Two cultic incense altars found in one of the rooms of the structure (Image: Michal Haber, Israel Antiquities Authority)

Drone Footage Helps Detect Rare 2,200-year-old Ruins in Military Zone

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A unique Hellenistic period building, dating to the 3 rd century BC, built by the Idumeans has been unearthed in Israel’s Shephelah region.

The impressive 2200-year-old structure, possibly an Idumean palace or temple, was uncovered during archaeological excavations at the site of Horvat ‘Amuda, situated at Israel’s fertile Shepelah region (a region of low hills between Israel’s central mountain range and the coastal plains).

Area of the large structure, possibly a temple or palace, uncovered in the dig – aerial photograph (photo: Dane Christensen)

Area of the large structure, possibly a temple or palace, uncovered in the dig – aerial photograph (photo: Dane Christensen)

Inside the building, two stone incense altars were discovered in one of the rooms. One of them, bearing the carved image of a bull, is depicted as standing in what is apparently the façade of a temple adorned with magnificent columns. The excavators believe that the bull symbolized a deity worshipped by the Idumeans. Surrounding the incense altar, delicate pottery vessels were also uncovered by the archaeologists, including painted bowls, juglets and oil lamps.

Examples of cultic vessels uncovered in one of the structure’s rooms (Image: Clara Amit, Israel Antiquities Authority)

Examples of cultic vessels uncovered in one of the structure’s rooms (Image: Clara Amit, Israel Antiquities Authority)

“If this was indeed an Idumean palace or temple, it is a rare and exciting find – similar structures in this country can be counted on the fingers of one hand. It seems that the building was intentionally dismantled, possibly during the Hasmonean conquest of the region,” excavation directors, Dr. Oren Gutfeld of the Hebrew University, and Pablo Betzer and Michal Haber of the Israel Antiquities Authority said in a joint statement in the IAA press release.

Incense altar bearing the carved image of a bull as found at the Horvat ‘Amuda site (Image: Clara Amit, Israel Antiquities Authority)

Incense altar bearing the carved image of a bull as found at the Horvat ‘Amuda site (Image: Clara Amit, Israel Antiquities Authority)

From Tents to Palaces

The Idumeans, as the Greek word implies, were descendants of the biblical Edomites, a group of desert nomads that settled the mountainous region between the Dead Sea and the Gulf of ‘Aqaba (southern Israel and Jordan). However, in Maccabean and Roman times the geographic boundaries of Idumea changed to not include the heartland of ancient Edom, East of the Arabah region, but embraced parts of what had formerly been Simeonite and Judean territory. 

During this time Horvat ‘Amuda was apparently one of the agricultural satellite settlements of Maresha, which had by now become the Idumean district capital (today it is part of Bet Guvrin-Maresha National Park).

It is reported that the Idumeans suffered a crushing defeat at the hands of Judas Maccabaeus. (1 Maccabees 5:3) Later, Historian Josephus related that, when John Hyrcanus I conquered the Idumeans, which was in about 125 BC, he told the people that they could stay in their country only if they submitted to circumcision, thus forcing them to become proselytes. Rather than leave the country, the Idumeans complied with this condition and subsequently blended into the Judean population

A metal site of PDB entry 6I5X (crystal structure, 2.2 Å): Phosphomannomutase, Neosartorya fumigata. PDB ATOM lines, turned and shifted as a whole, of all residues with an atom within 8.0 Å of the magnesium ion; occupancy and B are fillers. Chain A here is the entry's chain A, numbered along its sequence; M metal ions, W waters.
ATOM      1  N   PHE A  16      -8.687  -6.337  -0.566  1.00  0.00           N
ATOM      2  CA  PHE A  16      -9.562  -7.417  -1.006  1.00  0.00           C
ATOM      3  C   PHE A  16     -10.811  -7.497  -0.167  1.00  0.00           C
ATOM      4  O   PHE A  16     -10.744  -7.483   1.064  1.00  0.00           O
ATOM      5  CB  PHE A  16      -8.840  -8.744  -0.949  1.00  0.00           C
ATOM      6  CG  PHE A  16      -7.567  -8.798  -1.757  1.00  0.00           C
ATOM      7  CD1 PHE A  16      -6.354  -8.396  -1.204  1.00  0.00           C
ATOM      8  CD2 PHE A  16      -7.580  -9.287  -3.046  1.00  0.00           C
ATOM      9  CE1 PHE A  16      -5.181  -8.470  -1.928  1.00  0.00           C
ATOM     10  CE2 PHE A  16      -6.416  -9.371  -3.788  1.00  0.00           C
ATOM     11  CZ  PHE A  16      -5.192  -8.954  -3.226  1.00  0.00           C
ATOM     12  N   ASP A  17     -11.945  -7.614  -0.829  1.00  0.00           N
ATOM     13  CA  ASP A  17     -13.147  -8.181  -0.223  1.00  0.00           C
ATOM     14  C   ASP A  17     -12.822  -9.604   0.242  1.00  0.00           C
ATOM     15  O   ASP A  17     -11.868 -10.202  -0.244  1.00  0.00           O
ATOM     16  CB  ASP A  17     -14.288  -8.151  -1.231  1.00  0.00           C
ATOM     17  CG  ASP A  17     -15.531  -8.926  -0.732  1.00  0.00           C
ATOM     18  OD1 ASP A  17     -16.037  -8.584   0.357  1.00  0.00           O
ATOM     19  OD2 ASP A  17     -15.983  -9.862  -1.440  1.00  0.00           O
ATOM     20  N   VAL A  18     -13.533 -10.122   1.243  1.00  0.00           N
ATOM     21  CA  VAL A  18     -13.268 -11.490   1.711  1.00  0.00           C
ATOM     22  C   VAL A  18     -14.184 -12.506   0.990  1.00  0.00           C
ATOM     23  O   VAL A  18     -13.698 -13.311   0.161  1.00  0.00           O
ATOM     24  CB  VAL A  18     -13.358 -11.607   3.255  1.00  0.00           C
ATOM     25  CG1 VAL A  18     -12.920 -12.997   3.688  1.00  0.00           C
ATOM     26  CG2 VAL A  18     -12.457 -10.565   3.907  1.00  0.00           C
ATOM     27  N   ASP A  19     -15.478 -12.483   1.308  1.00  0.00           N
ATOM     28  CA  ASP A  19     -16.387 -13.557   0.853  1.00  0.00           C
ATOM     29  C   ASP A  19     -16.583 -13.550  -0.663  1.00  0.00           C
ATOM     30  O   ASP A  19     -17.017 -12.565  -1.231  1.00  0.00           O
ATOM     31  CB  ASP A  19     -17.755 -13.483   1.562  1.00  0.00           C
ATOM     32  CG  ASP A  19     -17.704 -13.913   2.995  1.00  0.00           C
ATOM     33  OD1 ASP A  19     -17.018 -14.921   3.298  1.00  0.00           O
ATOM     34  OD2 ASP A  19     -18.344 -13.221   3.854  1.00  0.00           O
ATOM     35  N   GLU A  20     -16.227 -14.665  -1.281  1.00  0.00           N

(Jewish Antiquities,  XIII, 257, 258 [ix, 1].

The Herods, the famous family of political rulers over the Jews, were Idumeans.

Remains of the structure indicate that it was intentionally dismantled, possibly by the Hasmoneans (Image: Dane Christensen)

Remains of the structure indicate that it was intentionally dismantled, possibly by the Hasmoneans (Image: Dane Christensen)

Ritual Baths and Secret Tunnels

Later, in 40 BC, the Hasmonean leader Antigonus Mattathias with the help of Rome´s enemies, the Parthians destroyed Maresha and forced Herod out of Judea. During the Second Jewish Revolt against Rome in AD 132–135, residents of nearby Beit Guvrin cut low narrow passages and square rooms at Maresha to serve as hiding and storage places,” Kloner told Times of Israel.

Around the area of Horvat ‘Amuda the excavators also found numerous underground spaces, used as quarries or to house ritual baths ( miqvaot), oil presses and dovecotes. Hiding tunnels from the time of the Jewish revolts against the Romans; one of these contained an intact cooking pot from the time of the Bar Kokhba Revolt (AD 132–135).

Uncovering the structure. (Image: Michal Haber, Israel Antiquities Authority)

Uncovering the structure. (Image: Michal Haber, Israel Antiquities Authority)

Drone Survey

The new discoveries came to light with the help of camera-equipped drones – technology that has become part of the archaeologists’ tool box in recent years. As part of an extensive archaeological research project of the area between Bet Guvrin and Maresha in the north and Moshav Amatzia in the south, the drone cameras photographed the archaeological remains from high above, subsequently revealing hints of the structure now under excavation.

The excavation at Horvat ‘Amuda, which was funded by the Beit Lehi Foundation and the Israel Antiquities Authority, was carried out with the participation of archaeology students from the Hebrew University, Bar-Ilan University, as well as a group of volunteers from the United States.

Top image: Two cultic incense altars found in one of the rooms of the structure (Image: Michal Haber, Israel Antiquities Authority)

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